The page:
verb (used with object), com·bined, com·bin·ing.
verb (used without object), com·bined, com·bin·ing.
- combinatorial analysis,
- combinatorial topology,
- combine harvester,
- combined fat and carbohydrate-induced hyperlipemia,
- combined glaucoma,
- combined immunodeficiency
Origin of combine
Examples from the Web for combine
This is a testament to the fundamental human—and American—desire to combine place and possibility.
Combine the beans and onion sauce in a 9x9-inch casserole dish and bake for 20 to 25 minutes.Make Carla Hall’s Crispy Shallot Green Bean Casserole|Carla Hall|December 27, 2014|DAILY BEAST
Combine the cold butter and flour in the bowl of a food processor.
Add chocolate and butter to the bowl and melt, stirring to combine.
Then they would go to a hotel afterwards and combine the parts they had remembered in one sketch.
Of attempts, however, to combine general and intellectual education with practical training and handicrafts we have few examples.Black and White|Timothy Thomas Fortune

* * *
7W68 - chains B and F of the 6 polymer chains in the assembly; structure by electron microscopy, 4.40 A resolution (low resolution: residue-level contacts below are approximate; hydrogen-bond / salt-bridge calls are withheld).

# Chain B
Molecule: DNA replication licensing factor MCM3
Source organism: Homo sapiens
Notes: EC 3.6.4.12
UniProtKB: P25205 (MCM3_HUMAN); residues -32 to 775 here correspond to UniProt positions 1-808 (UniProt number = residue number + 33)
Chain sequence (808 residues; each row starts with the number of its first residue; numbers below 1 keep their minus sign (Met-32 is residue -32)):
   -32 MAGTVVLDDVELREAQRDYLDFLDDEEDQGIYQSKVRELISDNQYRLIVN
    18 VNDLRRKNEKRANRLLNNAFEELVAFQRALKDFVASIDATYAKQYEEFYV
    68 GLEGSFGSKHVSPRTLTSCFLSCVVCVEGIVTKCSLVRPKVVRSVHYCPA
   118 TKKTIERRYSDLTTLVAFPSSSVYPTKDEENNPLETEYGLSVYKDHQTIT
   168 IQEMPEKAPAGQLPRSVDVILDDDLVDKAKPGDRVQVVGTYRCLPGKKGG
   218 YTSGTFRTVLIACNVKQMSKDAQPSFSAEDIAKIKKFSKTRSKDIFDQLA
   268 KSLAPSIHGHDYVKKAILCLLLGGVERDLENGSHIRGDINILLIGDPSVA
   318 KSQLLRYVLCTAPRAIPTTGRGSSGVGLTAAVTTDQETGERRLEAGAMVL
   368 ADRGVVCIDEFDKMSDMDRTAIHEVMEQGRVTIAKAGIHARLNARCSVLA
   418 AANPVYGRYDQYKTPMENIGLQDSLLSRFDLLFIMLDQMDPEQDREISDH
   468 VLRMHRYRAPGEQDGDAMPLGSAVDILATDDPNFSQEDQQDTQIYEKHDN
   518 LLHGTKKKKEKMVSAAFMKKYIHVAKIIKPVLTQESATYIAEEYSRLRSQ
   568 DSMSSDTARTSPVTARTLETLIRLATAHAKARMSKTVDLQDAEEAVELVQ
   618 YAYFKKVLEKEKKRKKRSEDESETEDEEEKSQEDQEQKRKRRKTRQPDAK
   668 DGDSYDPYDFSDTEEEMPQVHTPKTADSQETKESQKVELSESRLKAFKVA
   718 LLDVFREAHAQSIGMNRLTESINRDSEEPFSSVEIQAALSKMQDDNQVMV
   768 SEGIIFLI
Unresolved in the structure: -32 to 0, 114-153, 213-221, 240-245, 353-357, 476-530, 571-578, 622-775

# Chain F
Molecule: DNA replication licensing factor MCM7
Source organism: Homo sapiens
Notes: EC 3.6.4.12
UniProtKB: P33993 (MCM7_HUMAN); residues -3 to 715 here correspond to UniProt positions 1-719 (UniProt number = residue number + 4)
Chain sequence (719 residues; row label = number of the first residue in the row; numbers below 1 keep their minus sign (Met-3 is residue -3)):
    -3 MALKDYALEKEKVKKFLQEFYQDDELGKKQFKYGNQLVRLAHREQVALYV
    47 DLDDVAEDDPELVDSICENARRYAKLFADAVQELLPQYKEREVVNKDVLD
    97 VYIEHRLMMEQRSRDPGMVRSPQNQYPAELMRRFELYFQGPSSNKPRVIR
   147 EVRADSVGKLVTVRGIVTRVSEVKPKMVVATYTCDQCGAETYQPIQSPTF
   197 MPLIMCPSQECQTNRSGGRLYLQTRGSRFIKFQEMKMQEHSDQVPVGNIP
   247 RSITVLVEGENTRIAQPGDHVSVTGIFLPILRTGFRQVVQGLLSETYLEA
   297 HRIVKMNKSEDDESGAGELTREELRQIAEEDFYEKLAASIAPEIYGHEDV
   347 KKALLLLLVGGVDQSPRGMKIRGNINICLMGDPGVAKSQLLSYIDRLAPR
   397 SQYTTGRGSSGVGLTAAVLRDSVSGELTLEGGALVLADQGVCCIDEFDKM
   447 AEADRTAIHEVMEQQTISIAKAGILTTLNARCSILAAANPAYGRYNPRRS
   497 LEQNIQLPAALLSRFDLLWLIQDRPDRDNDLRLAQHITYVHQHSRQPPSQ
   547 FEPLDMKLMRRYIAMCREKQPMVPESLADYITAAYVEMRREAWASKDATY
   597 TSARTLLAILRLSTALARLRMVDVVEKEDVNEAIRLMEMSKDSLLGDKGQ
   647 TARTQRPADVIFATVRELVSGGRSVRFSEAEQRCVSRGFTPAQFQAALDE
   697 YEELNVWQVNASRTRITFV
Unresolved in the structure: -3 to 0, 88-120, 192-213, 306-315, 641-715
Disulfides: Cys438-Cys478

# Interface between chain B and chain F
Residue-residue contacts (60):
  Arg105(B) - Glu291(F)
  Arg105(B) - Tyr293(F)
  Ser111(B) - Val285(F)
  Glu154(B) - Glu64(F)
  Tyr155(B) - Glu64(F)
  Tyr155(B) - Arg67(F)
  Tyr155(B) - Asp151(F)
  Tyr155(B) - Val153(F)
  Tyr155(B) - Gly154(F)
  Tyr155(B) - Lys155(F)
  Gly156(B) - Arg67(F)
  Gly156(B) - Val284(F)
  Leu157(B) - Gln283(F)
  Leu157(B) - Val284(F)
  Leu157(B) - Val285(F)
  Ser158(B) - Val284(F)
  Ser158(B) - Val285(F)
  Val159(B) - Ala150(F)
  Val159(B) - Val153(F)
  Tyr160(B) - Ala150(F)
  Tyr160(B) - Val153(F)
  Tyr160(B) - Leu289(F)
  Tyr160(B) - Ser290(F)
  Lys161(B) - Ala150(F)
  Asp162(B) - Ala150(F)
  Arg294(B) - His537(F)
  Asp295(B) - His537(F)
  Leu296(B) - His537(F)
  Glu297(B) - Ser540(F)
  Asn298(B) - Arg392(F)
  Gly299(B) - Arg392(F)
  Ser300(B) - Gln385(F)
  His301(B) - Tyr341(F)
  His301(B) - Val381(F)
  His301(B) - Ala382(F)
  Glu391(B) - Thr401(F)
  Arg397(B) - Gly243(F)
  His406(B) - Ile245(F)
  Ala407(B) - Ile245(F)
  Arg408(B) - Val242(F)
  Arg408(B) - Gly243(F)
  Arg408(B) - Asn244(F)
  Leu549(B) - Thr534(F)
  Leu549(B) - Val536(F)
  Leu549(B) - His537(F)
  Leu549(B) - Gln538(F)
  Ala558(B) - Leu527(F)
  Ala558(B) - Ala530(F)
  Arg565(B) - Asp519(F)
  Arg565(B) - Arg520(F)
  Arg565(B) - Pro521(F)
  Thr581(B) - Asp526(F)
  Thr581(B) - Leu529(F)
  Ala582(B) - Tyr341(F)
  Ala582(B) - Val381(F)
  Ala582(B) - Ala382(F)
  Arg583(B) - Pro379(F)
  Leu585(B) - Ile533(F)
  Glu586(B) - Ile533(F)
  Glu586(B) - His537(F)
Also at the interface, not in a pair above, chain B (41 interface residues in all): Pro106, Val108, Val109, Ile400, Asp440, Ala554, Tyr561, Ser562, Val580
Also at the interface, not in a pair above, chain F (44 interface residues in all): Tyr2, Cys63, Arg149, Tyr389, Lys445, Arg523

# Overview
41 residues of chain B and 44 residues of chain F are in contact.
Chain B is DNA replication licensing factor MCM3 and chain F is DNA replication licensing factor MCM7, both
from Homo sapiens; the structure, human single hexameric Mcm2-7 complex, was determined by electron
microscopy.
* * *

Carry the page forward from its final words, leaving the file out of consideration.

The design of this operation is to combine with the Fixed Alkali all the saline acrid parts of the quick-lime.Elements of the Theory and Practice of Chymistry, 5th ed.|Pierre Joseph Macquer
When they appear in a district, cattle-farmers have to combine to hunt them down and extirpate them.Brighter Britain! (Volume 1 of 2)|William Delisle Hay
There is no oxygen to combine with the filament; so the lamp does not burn out.Common Science|Carleton W. Washburne
Thanks to the lawyer's generalship, things had been pushed through too quickly for them to combine.Two Knapsacks|John Campbell
Word Origin for combine
early 15c., from Middle French combiner (14c.), from Late Latin combinare "to unite, yoke together," from Latin com- "together" (see com-) + bini "two by two," adverb from bi- "twice" (see binary). Related: Combinative; combined; combining.
"machine that cuts, threshes and cleans grain" (short for combine harvester), 1857, from combine (v.).